As the U.S. Senate barrels toward confirming a new Supreme Court justice before Election Day, Senate Democrats face mounting pressure from their party’s activist base to take drastic measures to not only to fight the confirmation process but literally not partake in it.
A boycott of all hearings for President Trump’s nominee to the high court is currently a pipe dream among a cadre of prominent progressives. But as elected Democrats weigh all of the available options to resist Republicans’ Supreme Court pick, Hill aides say that there has been talk about the idea.
The notion hasn’t been discussed formally by the entire Democratic membership of the Senate Judiciary Committee—the venue that will consider Trump’s pick—according to one Senate Democratic aide. But, the aide said, lawmakers and staffers have raised it informally in one-off conversations in addition to engaging outside groups and individuals about it.
In addition to talk of a boycott of the confirmation of Justice Ruth Bader Ginsburg’s replacement, another Senate Democratic aide said there has also been chatter of a less dramatic—but similarly tailored—gesture: a walkout of hearings should it become evident that they are not being conducted on the level.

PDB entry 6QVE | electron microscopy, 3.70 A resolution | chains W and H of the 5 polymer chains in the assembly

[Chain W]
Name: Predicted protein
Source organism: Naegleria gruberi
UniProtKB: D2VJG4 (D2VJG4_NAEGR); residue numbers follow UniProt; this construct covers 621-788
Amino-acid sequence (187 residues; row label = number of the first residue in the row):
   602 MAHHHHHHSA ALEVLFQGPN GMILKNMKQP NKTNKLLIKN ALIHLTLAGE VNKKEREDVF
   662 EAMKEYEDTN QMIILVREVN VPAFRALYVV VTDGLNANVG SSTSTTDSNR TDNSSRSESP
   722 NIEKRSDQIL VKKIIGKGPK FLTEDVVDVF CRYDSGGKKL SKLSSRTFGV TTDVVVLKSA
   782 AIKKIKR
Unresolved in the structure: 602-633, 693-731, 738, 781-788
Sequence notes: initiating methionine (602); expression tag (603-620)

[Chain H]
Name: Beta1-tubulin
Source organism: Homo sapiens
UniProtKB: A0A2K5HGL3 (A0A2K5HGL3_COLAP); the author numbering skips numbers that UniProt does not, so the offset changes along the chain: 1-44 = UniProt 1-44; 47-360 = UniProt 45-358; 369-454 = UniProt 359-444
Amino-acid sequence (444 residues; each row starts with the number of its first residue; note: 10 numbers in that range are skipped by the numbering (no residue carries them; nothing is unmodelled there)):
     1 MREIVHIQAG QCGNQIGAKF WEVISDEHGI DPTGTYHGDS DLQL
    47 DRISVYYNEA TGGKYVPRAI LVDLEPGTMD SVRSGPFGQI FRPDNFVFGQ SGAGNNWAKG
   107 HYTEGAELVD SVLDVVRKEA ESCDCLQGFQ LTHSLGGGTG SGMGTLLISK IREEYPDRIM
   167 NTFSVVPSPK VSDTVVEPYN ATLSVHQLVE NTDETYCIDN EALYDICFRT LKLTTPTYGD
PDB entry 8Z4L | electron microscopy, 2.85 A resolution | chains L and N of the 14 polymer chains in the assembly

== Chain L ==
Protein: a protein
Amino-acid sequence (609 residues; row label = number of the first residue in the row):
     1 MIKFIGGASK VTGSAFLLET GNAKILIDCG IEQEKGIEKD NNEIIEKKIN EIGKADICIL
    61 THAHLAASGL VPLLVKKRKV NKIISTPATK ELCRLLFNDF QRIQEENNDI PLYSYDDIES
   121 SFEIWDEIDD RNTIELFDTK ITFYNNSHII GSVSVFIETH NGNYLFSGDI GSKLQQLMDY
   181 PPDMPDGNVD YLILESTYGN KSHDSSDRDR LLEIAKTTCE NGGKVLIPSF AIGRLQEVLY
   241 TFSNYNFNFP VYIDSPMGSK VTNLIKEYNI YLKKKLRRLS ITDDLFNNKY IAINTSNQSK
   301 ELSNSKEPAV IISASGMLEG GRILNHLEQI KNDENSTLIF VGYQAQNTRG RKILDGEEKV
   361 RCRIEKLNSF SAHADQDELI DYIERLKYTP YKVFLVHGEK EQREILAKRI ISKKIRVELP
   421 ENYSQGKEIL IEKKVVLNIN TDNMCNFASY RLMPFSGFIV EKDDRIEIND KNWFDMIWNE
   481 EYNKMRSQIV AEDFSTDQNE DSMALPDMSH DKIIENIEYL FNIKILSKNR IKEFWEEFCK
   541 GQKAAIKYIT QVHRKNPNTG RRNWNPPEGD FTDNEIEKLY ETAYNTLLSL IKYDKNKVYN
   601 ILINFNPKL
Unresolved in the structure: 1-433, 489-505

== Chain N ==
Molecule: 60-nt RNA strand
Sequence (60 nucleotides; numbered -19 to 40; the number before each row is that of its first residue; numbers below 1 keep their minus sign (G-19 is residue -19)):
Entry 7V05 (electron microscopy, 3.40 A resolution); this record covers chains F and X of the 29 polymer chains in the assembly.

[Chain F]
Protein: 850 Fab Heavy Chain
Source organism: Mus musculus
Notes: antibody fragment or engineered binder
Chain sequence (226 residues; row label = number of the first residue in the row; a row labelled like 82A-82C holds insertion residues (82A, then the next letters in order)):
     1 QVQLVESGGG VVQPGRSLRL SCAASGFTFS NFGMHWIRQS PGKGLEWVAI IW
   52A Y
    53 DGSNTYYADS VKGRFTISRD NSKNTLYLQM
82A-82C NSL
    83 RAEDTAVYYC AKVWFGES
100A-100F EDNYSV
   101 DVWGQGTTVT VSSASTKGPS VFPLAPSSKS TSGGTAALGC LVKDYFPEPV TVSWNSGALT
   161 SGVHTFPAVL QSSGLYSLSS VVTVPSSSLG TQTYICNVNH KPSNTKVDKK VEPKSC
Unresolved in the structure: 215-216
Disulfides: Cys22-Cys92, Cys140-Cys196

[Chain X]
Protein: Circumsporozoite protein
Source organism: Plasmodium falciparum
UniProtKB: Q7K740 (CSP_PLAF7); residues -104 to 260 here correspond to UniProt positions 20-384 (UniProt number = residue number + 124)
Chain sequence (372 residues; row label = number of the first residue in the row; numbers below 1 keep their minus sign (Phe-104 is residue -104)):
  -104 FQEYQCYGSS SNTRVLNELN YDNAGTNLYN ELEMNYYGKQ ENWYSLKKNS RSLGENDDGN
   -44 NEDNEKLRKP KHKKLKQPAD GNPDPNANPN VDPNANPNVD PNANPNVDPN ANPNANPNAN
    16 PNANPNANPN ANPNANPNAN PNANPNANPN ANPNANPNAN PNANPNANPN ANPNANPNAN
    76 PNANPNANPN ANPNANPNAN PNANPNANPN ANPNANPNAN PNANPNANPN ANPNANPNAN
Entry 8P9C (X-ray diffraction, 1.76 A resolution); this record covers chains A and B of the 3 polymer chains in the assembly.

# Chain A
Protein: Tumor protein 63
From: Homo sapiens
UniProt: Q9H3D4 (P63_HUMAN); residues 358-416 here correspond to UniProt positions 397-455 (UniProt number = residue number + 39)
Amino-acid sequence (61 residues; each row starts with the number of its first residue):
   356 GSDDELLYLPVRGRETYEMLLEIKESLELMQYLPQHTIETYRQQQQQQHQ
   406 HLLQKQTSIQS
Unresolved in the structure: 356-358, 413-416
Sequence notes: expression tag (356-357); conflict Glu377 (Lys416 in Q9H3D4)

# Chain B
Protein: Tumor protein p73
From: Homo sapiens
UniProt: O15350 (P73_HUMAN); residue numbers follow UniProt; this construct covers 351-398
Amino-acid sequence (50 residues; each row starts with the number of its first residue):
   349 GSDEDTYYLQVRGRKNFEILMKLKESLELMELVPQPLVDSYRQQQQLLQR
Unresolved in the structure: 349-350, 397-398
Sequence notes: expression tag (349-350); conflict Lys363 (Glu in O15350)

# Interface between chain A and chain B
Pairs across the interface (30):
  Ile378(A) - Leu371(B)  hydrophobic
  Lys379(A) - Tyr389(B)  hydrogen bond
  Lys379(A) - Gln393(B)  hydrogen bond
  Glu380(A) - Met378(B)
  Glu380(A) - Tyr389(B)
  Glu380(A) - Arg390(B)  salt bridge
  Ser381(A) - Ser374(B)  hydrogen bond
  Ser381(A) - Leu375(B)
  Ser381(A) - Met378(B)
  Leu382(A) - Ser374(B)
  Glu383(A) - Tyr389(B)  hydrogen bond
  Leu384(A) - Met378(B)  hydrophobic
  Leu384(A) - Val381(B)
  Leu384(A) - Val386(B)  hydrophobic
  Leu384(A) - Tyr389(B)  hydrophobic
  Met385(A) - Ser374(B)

At least one Democratic member of the Judiciary panel has publicly entertained the notion of a boycott. Asked on Tuesday by NPR if she was open to it, Sen. Mazie Hirono (D-HI) said, “I haven't decided that yet, but I am definitely raising my voice every chance I can.”
This talk, said a third Senate Democratic aide, reflects that caucus is in the “spitballing ideas stage” at the moment. In reality, the aide stressed, there is no serious consideration of the option at this juncture. “What the fuck are we doing—of course we’re going to go to the hearing,” has been some senators’ reaction, according to the aide.
The prevailing sense in the party currently is that Democrats should seize on the spectacle of a televised hearing to hammer away at what’s become the party’s top political pressure point in the closing weeks of the election: relentlessly highlighting the risk to the Affordable Care Act that could come from a conservative court and using it to bludgeon Republicans.